Benjamin Franklin

Fathers, do not provoke your children to anger, but bring them up in the discipline and instruction of the Lord. Ephesians 6:4

In this day and time, most millennials and Gen Z probably know Ben Franklin best for his picture on the $100 bill.  What has been lost is that he was a gifted writer, publisher, diplomat, inventor, scientist and even a swimmer.  

He is the only person to have signed all four documents which created the United States, including the Declaration of Independence, the Constitution, the Treaty of Alliance with France, and the Treaty of Paris which ended the Revolutionary war with Great Britain in 1783.  But he was never President.

Even though he only had two years of formal education, he was the publisher of Poor Richard’s Almanack from which came the saying:  “Early to bed, early to rise makes one healthy, wealthy and wise.”  His writing contributions included contributing to the drafting of the Constitution and Bill of Rights. 

Ben was also a member of the International Swimming Hall of Fame which grew out of his swimming in Boston and he even invented wooden paddles which he used to propel himself in the Charles River. 

Another invention came out of his musical talent. He invented a glass armonica which became popular with Beethoven, Strauss and Mozart who created music for it. He even created a phonetic alphabet because he was annoyed by the inconsistencies of English spelling. 

As many other founders, Franklin has been caught up in the Cancel Culture movement to erase historical figures based solely on their connection to slavery. In later life, Ben Franklin staunchly opposed slavery and became an abolitionist. He freed his own slave and demanded that his children free their slaves in order to inherit anything from him in his will.

Not bad for a man who at age 16 set out with only 4 rolls of bread and 25 cents (2 shillings) in his pocket plus the clothes on his back. One wonders how he achieved so much, and the real answer comes from his autobiography:  his father’s influence on his life. We can learn from that.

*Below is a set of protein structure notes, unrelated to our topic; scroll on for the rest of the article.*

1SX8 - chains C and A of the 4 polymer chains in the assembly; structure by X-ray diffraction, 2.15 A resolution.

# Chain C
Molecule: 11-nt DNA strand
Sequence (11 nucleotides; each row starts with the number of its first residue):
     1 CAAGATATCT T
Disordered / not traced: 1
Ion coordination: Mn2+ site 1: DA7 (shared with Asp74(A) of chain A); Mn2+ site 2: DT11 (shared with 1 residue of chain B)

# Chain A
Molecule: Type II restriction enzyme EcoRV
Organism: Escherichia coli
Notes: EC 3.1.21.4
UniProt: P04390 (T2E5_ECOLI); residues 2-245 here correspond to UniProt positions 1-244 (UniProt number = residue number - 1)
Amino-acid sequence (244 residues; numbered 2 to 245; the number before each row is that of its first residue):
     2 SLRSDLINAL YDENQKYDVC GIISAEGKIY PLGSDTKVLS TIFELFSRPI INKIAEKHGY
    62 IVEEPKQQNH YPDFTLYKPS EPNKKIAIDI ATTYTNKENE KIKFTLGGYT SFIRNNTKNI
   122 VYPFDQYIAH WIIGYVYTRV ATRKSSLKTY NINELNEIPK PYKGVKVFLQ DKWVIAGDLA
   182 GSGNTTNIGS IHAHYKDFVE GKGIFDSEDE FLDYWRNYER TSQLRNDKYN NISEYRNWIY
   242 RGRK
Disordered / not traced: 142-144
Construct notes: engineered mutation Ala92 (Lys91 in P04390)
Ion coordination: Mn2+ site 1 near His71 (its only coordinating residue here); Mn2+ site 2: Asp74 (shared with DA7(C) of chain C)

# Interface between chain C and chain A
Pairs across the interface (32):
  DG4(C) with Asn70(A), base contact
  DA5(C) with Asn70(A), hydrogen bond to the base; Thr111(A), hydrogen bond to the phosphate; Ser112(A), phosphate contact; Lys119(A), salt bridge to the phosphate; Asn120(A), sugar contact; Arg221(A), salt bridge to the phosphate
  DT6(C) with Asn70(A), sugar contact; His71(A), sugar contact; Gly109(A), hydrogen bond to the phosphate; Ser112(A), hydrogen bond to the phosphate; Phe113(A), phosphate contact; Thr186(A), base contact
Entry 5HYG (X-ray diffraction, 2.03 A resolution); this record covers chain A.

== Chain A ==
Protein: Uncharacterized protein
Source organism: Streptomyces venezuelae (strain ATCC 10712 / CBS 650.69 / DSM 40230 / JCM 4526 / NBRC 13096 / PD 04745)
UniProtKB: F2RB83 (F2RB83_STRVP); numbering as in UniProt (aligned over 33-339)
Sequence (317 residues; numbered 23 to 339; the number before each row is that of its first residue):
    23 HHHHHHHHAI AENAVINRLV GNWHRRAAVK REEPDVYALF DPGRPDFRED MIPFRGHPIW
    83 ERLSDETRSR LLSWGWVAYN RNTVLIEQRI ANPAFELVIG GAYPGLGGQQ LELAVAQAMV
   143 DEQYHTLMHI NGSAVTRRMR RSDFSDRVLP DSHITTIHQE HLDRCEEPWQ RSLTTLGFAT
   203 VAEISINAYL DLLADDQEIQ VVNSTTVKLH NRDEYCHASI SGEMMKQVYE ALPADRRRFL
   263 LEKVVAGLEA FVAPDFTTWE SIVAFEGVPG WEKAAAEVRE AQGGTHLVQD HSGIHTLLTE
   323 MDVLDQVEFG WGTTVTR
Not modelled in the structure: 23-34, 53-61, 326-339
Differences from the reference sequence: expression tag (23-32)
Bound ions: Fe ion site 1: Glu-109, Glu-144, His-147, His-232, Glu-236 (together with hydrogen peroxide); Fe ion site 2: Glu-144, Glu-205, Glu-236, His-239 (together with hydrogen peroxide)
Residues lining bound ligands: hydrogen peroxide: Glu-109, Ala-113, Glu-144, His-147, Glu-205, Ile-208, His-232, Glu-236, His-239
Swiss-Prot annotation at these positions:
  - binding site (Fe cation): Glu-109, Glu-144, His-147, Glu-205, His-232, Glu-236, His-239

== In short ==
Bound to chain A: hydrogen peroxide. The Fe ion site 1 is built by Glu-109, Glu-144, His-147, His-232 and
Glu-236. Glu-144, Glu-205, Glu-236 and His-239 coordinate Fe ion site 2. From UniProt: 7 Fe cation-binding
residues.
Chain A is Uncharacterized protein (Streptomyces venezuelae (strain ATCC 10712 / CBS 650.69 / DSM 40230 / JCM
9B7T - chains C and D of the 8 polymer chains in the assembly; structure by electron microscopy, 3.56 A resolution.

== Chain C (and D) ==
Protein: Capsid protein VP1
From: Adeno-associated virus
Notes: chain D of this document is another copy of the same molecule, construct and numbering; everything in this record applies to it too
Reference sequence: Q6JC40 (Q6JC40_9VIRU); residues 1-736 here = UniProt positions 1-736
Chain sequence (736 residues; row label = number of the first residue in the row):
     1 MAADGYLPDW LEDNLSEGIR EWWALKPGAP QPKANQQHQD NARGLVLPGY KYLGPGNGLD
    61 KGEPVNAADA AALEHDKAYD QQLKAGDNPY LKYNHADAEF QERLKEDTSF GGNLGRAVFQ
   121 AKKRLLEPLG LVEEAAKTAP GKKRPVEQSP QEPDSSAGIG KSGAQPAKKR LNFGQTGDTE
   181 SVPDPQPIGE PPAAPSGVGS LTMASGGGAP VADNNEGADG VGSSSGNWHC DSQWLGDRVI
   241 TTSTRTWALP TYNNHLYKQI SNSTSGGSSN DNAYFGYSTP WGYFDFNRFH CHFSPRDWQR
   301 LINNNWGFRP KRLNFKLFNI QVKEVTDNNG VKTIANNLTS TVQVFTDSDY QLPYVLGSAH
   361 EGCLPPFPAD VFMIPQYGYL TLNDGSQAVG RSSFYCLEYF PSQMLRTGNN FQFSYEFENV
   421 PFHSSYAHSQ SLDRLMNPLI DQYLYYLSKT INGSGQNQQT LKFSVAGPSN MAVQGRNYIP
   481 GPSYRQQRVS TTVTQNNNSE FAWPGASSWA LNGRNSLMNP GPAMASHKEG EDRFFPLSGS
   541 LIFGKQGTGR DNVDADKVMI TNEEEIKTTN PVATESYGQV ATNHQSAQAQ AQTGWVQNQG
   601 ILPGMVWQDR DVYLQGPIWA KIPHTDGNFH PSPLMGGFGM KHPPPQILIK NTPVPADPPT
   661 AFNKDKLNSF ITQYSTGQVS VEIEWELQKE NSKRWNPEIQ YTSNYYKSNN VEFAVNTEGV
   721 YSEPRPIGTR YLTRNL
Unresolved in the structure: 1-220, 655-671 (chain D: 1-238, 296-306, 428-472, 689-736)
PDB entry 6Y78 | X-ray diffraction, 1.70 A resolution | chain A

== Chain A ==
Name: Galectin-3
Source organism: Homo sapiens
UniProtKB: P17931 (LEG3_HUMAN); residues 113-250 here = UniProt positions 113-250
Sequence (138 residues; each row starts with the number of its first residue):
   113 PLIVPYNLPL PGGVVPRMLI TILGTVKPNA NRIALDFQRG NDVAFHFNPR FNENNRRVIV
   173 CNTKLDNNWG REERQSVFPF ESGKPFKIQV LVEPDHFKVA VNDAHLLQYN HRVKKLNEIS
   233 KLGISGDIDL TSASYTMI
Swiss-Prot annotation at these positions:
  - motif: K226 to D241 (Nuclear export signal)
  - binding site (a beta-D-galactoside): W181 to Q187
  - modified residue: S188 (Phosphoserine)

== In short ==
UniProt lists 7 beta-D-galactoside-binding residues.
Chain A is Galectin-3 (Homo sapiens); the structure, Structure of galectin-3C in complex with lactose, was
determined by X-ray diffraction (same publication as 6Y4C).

The world has changed a lot since the 1700’s in terms of family values.  I have already written about the devastating impact that the lack of fathers has on their children. The statistics are grim. Since 1960, the number of unwed mothers has gone from 5% to 41% in 2015 according to the Center for Disease Control. 

At the same time, children raised in fatherless homes has tripled for white households and doubled for black households during the same time period according to the U.S. Census Bureau. For white families, the number of fatherless households was 18.3% in 2010, and a shocking 48.5% for blacks. That’s almost half.

The question that comes to mind is how Benjamin Franklin’s father influenced him to greatnessand how we can use those principles today? Fortunately, Ben Franklin’s autobiography details three things every father or mentor can do for the next generation.  They are not complicated.

First, Ben’s father helped him with his homework. Ben was a gifted writer and worked at a print shop, and his father, Josiah, “offered constructive criticism to help his son’s writing.”  I resonated with that because my father did the same with me in high school, and I, in turn, have helped each of my children with their writing.

Second, Ben’s father educated him about life and instilled good values in him.   Ben wrote: “I remember well his [father] being frequently visited by leading people, who consulted him for his opinion on the affairs of the town or of the church he belonged to.”  Dinner often included some “sensible friend” to converse with and Ben’s father would select an ingenious topic to discuss.

“By this”, Ben writes, “he turned our attention to what was good, just and prudent in the conduct of life.” 

Third, he helped his son for his future career. Ben had no interest in becoming a candle maker like his father.  His father realized that and made the effort to introduce Ben to different trades that were available. Ben realized he loved tools, and his career ultimately led him to the printing trade.

When I was a young college student trying to figure out what I wanted to be when I grew up, my father contacted some of his friends in different occupations and set up meetings for me to talk to them and find out what their careers looked like from the inside. I met an accountant, a stock broker, and an expert in public utilities.